by M. Ulric Killion.
There is an article appearing in the China Daily (Dec. 4, 2009), which serves as a reminder of the struggles of Chinese investments in foreign markets, especially the U.S. market. The article is from a column written by Chen Weihua and is titled “Hard journey for Chinese investment in US” (China Daily, Dec. 4, 2009). Chen Weihua writes:
Many Chinese companies have been cashing in on a weak US dollar and stepping up their presence in the US mergers and acquisition (M&A)market in fields ranging from automobiles and oilfields to real estate. The path of snatching up inexpensive assets and operating them successfully is expected to be rocky, yet ultimately rewarding.
Karl Sauvant, executive director of Vale Columbia Center on Sustainable International Investment, a joint center of the Columbia Law School and the Columbia University Earth Institute, as well as several other experts in the field are trying to advise Chinese firms how to cut down on tuition fees in their expansion into the US.
With foreign currency reserves of $2.3 trillion and still rising by at least $200 billion a year, and a current account surplus, China can afford large investments overseas. But while it is a good time to buy inexpensive assets in the US, it is good only if it fits into the overall strategy of the Chinese company. It is believed that 80-90 percent of M&A activity from China is conducted by State-owned enterprises (SOEs), which has led to suspicions in the US that there are motives beyond normal commercial concerns, such as being part of the country’s foreign or defense policy.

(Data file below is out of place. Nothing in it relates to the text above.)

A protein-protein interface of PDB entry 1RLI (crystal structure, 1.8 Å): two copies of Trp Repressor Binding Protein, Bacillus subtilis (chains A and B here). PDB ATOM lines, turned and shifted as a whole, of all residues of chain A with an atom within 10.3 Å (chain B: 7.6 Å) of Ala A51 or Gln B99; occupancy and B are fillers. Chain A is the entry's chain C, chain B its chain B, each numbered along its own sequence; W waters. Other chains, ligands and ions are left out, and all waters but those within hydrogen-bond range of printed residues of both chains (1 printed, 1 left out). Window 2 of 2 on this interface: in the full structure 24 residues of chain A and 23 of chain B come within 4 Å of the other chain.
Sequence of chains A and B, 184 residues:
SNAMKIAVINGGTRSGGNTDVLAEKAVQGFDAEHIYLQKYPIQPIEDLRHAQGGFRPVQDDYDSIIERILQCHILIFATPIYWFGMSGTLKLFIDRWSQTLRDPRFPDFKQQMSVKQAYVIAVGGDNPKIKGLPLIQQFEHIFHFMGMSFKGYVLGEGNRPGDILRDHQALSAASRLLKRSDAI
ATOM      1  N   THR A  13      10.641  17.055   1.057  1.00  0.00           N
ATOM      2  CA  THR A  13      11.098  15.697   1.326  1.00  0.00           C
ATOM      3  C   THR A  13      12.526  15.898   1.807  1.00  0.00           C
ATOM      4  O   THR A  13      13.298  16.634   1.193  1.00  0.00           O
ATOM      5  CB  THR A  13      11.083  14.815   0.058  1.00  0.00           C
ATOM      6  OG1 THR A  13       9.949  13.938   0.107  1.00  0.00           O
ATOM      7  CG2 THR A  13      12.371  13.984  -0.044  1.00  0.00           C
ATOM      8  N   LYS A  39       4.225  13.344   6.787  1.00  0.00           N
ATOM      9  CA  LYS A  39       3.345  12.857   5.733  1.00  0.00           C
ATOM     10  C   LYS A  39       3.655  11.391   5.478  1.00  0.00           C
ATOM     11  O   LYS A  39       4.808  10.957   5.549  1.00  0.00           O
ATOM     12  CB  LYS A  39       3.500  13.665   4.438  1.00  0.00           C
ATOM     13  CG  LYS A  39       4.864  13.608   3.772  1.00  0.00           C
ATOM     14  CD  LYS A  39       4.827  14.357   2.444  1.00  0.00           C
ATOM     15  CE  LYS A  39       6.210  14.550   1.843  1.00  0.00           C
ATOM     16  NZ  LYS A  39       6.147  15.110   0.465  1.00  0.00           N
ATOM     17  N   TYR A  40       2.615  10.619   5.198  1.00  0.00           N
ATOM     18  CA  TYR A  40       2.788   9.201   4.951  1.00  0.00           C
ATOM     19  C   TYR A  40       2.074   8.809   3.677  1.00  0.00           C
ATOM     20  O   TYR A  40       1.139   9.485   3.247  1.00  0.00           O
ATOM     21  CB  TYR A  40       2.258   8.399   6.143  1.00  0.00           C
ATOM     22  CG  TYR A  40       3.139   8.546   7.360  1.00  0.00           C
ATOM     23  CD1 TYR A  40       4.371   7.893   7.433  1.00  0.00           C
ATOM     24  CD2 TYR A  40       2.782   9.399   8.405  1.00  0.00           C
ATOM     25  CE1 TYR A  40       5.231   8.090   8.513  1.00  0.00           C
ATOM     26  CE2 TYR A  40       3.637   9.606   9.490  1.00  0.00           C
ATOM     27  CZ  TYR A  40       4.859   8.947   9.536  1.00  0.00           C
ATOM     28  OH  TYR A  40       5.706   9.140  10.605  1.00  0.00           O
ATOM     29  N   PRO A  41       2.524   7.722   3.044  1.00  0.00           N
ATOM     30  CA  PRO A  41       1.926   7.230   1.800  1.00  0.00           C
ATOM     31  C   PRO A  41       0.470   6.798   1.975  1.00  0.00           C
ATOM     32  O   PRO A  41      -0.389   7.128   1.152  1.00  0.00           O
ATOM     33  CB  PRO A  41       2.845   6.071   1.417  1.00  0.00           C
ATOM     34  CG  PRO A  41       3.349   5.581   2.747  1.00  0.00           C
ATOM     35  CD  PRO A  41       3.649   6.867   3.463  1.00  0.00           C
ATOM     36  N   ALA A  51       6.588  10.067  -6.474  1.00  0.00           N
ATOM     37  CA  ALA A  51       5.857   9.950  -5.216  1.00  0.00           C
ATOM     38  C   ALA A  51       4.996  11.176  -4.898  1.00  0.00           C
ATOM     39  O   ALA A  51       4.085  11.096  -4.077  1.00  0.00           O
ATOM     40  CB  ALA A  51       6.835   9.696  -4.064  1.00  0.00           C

The Committee on Foreign Investment in the United States, a governmental agency that reviews national security implications of foreign investment, is required to screen every M&A case by a foreign state-owned enterprise, whether it’s from China or France. And behind closed doors, screening of projects from China’s SOEs might be stricter since many in the US still regard China as an adversary or strategic competitor on many levels.
Still, experts say they believe the US and Europe welcome FDI, and are more open in admitting FDI than China, already the largest FDI recipient among developing countries, including $60 billion from the US in the last three decades.